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Capital Loss Carryover

Reviewed by Annapoorna | Updated on Sep 30, 2020

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Introduction

Under the income tax laws, any specific transfer of the capital asset leads to either profit or loss. Taxes will accordingly be charged on such profits, after considering for any exemption. However, if the transfer leads to loss, then such loss can be either set off or carried forward to the next financial year.

What is Capital Loss Carryover?

Capital loss carryover refers to the net capital losses that are eligible for a carry forward into the future financial years, under the income tax laws. The net capital loss is arrived at only if the capital losses exceed the capital gains. The capital gains are reduced from the capital losses, within that financial year before carrying forward the loss. There is no upper limit given for the capital loss that can be carried forward under the Indian income tax laws. Further, the capital loss carryover can be classified as short term capital loss or long term capital loss for a particular assessment year but not both.

The income tax law specifies the set-off provisions for utilising such capital losses.Section 74 specifies the law for treating the losses under the head 'capital gains'. As per the provision, the condition to allow a set-off has been specified. A loss that relates to a short-term capital asset can be set off against the income under the head 'Capital gains' if any, within that assessment year. Such loss can be set off with respect to any other capital asset too. On the other hand, where the loss pertains to a long-term capital asset, the condition is different. Such long term capital loss can be set off against any income under the head ""Capital Gains"" if any, chargeable for that assessment year itself. But, a condition is provided that such capital asset should not be a short term capital asset.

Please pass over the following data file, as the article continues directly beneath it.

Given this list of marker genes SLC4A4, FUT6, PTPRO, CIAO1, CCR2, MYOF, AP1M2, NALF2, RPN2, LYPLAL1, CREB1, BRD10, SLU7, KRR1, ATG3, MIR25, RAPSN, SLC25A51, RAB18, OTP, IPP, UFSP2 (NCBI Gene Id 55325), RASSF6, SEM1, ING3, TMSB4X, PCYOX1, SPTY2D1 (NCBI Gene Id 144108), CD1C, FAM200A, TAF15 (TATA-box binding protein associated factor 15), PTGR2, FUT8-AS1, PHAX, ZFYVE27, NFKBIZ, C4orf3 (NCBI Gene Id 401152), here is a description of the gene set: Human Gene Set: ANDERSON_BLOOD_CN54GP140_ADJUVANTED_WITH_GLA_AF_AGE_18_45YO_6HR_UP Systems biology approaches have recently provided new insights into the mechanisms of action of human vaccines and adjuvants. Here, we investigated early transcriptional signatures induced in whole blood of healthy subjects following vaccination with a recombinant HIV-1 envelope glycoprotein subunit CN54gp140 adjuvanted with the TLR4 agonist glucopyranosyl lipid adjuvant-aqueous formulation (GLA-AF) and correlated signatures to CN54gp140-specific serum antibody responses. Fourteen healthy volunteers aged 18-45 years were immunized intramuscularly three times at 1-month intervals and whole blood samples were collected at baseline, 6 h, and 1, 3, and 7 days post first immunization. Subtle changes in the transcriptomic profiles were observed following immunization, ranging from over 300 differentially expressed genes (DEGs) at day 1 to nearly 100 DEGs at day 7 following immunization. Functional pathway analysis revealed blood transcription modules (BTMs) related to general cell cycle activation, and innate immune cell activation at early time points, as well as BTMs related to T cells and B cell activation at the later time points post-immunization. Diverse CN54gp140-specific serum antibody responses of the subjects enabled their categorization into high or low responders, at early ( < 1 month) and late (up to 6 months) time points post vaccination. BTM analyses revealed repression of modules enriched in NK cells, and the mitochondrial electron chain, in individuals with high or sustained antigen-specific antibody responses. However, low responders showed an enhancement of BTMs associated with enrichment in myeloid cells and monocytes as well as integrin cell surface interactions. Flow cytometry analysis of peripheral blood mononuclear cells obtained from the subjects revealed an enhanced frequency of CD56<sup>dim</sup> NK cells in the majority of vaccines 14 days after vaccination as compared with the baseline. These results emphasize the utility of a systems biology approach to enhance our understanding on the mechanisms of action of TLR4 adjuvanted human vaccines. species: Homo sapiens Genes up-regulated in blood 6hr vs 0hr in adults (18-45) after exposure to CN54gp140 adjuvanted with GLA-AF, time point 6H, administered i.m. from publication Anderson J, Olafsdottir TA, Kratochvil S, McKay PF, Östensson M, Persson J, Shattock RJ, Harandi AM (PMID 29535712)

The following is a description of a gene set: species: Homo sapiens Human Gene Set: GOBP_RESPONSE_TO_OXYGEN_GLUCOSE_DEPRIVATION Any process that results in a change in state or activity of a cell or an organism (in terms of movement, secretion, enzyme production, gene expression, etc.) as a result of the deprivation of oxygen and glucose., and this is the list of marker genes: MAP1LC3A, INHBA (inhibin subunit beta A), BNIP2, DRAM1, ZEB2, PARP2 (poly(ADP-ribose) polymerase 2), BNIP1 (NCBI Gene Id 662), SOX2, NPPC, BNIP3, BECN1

In order to classify a capital asset as long term or short term, the period of holding such capital asset is to be reckoned. The general definition of short term capital asset is placed in the law with exceptions to it too. It states that those capital assets held by the tax assessee up to thirty-six months immediately preceding the date of its transfer are short term capital assets. The rest are long term capital assets. However, in cases of securities listed on the recognised stock exchange or units of equity-oriented mutual funds, the short term period is twelve months. Whereas, in cases of securities not listed on a stock exchange or immovable properties, the period to reckon short term is twenty-four months.

Another important condition is set forth for capital loss carryover. The period of such carry forward cannot exceed eight assessment years from the year in which such loss was computed.

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